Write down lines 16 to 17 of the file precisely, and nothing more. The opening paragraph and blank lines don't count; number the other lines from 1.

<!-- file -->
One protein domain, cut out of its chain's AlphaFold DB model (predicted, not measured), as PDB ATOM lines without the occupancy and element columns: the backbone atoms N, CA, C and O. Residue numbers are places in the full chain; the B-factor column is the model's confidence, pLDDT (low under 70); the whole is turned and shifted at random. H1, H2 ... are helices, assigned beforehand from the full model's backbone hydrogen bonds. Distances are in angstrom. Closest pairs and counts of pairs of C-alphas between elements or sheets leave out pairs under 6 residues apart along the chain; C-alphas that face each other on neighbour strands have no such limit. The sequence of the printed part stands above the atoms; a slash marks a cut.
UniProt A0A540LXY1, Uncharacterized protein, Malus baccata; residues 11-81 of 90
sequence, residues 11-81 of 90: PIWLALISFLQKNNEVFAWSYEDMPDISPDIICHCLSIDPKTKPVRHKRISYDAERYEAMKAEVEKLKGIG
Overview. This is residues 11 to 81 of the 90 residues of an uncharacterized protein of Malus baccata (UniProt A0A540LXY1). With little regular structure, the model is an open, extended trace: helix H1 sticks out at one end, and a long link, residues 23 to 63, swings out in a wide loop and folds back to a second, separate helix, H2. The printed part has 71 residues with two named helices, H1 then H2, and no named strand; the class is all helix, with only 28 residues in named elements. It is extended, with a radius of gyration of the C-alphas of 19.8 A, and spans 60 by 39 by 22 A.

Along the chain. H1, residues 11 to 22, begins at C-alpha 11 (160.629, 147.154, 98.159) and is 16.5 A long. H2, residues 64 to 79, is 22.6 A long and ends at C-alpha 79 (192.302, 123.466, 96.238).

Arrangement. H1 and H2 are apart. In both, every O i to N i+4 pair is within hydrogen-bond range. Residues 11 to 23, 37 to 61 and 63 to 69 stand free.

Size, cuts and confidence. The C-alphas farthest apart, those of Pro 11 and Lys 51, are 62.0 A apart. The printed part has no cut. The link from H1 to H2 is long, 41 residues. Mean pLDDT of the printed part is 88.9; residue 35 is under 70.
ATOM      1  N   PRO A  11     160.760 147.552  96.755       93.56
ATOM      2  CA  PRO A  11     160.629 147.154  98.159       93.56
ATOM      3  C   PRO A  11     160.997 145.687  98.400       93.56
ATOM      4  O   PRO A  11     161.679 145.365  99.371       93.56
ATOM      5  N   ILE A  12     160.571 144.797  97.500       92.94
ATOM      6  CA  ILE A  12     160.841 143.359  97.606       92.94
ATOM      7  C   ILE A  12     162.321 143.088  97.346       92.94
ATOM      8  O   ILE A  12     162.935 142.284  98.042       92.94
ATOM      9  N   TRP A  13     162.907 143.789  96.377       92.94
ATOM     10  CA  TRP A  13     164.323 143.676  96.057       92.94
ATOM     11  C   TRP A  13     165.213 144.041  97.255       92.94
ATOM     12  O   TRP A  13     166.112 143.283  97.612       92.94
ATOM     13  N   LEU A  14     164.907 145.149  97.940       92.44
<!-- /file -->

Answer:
ATOM     10  CA  TRP A  13     164.323 143.676  96.057       92.94
ATOM     11  C   TRP A  13     165.213 144.041  97.255       92.94